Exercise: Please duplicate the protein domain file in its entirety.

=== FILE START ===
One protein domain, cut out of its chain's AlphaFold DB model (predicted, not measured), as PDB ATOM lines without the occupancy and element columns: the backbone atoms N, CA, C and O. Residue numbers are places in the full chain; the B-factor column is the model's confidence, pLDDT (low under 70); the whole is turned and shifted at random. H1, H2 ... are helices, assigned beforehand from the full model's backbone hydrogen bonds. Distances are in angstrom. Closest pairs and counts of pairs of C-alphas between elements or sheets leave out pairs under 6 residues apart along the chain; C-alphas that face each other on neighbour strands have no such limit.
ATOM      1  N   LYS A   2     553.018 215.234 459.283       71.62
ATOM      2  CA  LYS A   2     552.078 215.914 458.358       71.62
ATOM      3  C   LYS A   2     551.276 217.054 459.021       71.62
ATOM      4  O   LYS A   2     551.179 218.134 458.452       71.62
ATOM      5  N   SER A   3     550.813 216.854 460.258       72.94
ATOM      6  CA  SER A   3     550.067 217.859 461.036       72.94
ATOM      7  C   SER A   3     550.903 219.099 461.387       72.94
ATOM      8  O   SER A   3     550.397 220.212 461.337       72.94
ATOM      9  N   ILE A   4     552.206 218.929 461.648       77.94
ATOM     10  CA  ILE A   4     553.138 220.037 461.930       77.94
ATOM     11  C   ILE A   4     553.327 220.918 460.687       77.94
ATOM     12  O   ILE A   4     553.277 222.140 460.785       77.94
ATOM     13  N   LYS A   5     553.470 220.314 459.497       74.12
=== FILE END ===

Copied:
One protein domain, cut out of its chain's AlphaFold DB model (predicted, not measured), as PDB ATOM lines without the occupancy and element columns: the backbone atoms N, CA, C and O. Residue numbers are places in the full chain; the B-factor column is the model's confidence, pLDDT (low under 70); the whole is turned and shifted at random. H1, H2 ... are helices, assigned beforehand from the full model's backbone hydrogen bonds. Distances are in angstrom. Closest pairs and counts of pairs of C-alphas between elements or sheets leave out pairs under 6 residues apart along the chain; C-alphas that face each other on neighbour strands have no such limit.
ATOM      1  N   LYS A   2     553.018 215.234 459.283       71.62
ATOM      2  CA  LYS A   2     552.078 215.914 458.358       71.62
ATOM      3  C   LYS A   2     551.276 217.054 459.021       71.62
ATOM      4  O   LYS A   2     551.179 218.134 458.452       71.62
ATOM      5  N   SER A   3     550.813 216.854 460.258       72.94
ATOM      6  CA  SER A   3     550.067 217.859 461.036       72.94
ATOM      7  C   SER A   3     550.903 219.099 461.387       72.94
ATOM      8  O   SER A   3     550.397 220.212 461.337       72.94
ATOM      9  N   ILE A   4     552.206 218.929 461.648       77.94
ATOM     10  CA  ILE A   4     553.138 220.037 461.930       77.94
ATOM     11  C   ILE A   4     553.327 220.918 460.687       77.94
ATOM     12  O   ILE A   4     553.277 222.140 460.785       77.94
ATOM     13  N   LYS A   5     553.470 220.314 459.497       74.12